- Supply-sensitive treatment. Patients who live in areas of the country with more medical resources, such as doctors, hospital beds, and CT scanners, receive more imaging tests, time in the hospital, more procedures, and more visits with doctors compared with patients who live in areas with fewer medical resources. Even with all that extra treatment, the health of patients who live in resource-rich areas often is no better. Researchers at Dartmouth and elsewhere argue that variation in the volume of care patients receive in different regions arises because of differences in the medical resources available. Physicians may be unconsciously influenced by the availability of resources such as CT scanners when they make many discretionary decisions about how to care for patients. For example, if they’re not sure whether a patient needs to be hospitalized, or needs an imaging test, but the hospital bed or CT scanner is freely available, the patient ends up getting hospitalized or scanned. Often, extra medical care makes little or no difference in how well the patient does. This is especially problematic for patients at the end of life, when most patients say they do not want to spend unnecessary time in the hospital or ICU. How much time people spend in the hospital at the end of life has less to do with what they want than where they live and the supply of hospital beds and ICU units.
- Examples: Patients with nonspecific chest pain are more or less likely to be admitted to the hospital depending on the number of hospital beds available where they live. The number of times a patient sees a physician, and the number of different physicians he or she sees, in the last few months of life depends in part on the supply of physicians in the area. How frequently patients with chronic illness are told to return for checkups depends in part on the local supply of doctors in that specialty.
- Fear of litigation. Many physicians express worry about getting sued for missing a diagnosis or not giving a patient a particular treatment. Many believe that ordering an unnecessary test “just to be sure,” making a recommendation for further testing, or giving a patient a treatment, even one that is unlikely to help, will prevent such a lawsuit. This has become known as practicing “defensive medicine.” However, these worries may be unfounded. Some research suggests that physicians are no more likely to get sued when they avoid ordering unnecessary tests. Moreover, doctors prescribing unnecessary and potentially harmful treatments in order to protect themselves from litigation are putting their patients at needless risk of being harmed, by a medical error or hospital-acquired infection. However, despite physicians’ duty to avoid defensive medicine, the fear remains an important driver of overuse.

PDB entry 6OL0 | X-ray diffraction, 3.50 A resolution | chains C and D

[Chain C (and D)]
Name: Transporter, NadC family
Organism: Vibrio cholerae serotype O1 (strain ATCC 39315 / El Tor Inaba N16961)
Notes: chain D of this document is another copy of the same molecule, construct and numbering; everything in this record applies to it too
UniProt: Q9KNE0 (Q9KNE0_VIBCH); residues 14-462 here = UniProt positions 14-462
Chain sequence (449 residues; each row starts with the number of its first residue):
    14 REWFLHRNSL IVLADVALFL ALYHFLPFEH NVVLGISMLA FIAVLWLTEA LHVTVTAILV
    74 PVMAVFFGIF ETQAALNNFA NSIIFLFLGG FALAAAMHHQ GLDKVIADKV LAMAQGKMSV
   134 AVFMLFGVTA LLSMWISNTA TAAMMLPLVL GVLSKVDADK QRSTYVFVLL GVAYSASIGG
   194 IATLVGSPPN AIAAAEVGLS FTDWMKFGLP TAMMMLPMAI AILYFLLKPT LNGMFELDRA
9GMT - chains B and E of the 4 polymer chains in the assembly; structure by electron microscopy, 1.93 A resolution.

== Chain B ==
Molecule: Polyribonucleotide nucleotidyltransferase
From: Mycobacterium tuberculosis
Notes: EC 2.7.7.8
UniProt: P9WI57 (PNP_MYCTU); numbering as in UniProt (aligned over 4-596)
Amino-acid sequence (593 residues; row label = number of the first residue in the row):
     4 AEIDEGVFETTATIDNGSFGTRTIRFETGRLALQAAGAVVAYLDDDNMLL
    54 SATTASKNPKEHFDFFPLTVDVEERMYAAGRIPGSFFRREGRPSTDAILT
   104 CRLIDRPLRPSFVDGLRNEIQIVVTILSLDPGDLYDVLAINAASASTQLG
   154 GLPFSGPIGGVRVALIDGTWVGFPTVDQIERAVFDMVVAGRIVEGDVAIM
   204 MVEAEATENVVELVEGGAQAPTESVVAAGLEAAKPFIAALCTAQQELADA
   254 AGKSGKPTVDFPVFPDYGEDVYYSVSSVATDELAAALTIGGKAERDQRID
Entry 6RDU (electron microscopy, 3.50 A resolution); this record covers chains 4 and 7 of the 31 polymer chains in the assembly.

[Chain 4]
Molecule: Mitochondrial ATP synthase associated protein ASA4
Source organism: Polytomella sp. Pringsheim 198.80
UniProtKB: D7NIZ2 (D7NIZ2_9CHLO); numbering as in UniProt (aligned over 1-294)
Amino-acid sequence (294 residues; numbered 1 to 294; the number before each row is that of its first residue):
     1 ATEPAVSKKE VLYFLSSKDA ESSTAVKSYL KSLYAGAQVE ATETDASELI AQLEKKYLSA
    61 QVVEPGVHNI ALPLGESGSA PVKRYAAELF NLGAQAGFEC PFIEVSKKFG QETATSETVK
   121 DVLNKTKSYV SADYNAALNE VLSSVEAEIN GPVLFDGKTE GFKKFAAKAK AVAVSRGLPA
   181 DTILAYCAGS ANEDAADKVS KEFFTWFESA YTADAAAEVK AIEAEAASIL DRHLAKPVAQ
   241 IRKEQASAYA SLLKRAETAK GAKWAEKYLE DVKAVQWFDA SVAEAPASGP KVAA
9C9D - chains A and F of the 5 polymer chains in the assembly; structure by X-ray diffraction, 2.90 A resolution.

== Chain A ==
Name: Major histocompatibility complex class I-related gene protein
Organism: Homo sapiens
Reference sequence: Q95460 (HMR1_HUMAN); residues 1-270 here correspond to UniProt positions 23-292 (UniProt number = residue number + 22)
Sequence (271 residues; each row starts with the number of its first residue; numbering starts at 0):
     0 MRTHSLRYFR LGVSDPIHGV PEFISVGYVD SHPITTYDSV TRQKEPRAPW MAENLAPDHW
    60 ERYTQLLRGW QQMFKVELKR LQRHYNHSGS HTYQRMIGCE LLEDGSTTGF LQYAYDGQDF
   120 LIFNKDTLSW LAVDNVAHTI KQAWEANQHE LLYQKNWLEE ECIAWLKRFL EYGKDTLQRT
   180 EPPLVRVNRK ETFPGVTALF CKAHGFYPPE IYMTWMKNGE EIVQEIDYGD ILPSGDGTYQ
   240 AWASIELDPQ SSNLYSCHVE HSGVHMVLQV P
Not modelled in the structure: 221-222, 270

- Example: Head CT for a child with no evidence of a head injury after a fall; extensive pre-operative testing.
- Patient demand and patient satisfaction scores. Some doctors believe that patients want more treatment, and feel more taken care of when they get a prescription or impressive-sounding test. Sometimes those worries can be magnified when physicians know their employer pays attention to the doctor’s scores on patient satisfaction surveys.
- Example: Physicians often prescribe unnecessary antibiotics for upper respiratory infections (colds), which are usually caused by viruses, when patients ask for the drug.
- Financial pressure. Hospitals and physicians often have financial incentives to give patients more tests and treatments than are necessary. Most physicians work on a fee-for-service basis, and get paid more for doing more procedures, ordering more tests, and choosing more invasive treatments. Hospitals face similar incentives: highly-reimbursed procedures like CT scans and cardiac catheterizations can make the difference between a financially successful hospital and one in serious trouble, especially when the hospital has gone into debt to expand its capacity or purchase expensive medical equipment. Such financial considerations contribute to the amount of unnecessary treatment patients receive.
How can overuse affect me?
- Risk of harm, medical error, and side effects. All medical treatments pose some risk of harm, even if clinicians do everything right. For example, CT scans use radiation to create images of structures inside the body, the more radiation a person receives, the more likely they are to develop cancer in the future. CT scans can also mislead doctors into believing a patient has a condition that is not there, or thinking the patient does not have a condition that in fact needs to be treated. When a patient undergoes surgery, he or she is at risk of suffering a complication, such as an infection or bleeding, which can be fatal. Those risks stay the same, whether or not the surgery was necessary. Indeed, for all treatments and tests, the potential for harm remains the same, whether or not the treatment or test is likely to be beneficial. It’s the nature of most treatments that you are exposed to the possible harms even when you can’t get any benefit, meaning the hundreds of thousands of unnecessary CT scans performed each year cause substantial harm – thousands of excess cases of cancer over patients’ lifetimes. In addition to serious complications, most treatments have common, less serious side effects. Antibiotics often cause diarrhea; statins can cause muscle pain and memory problems; inserting an IV can be painful. None of those is likely to kill you, but they’re unpleasant and may not be worth it if the treatment isn’t doing any good.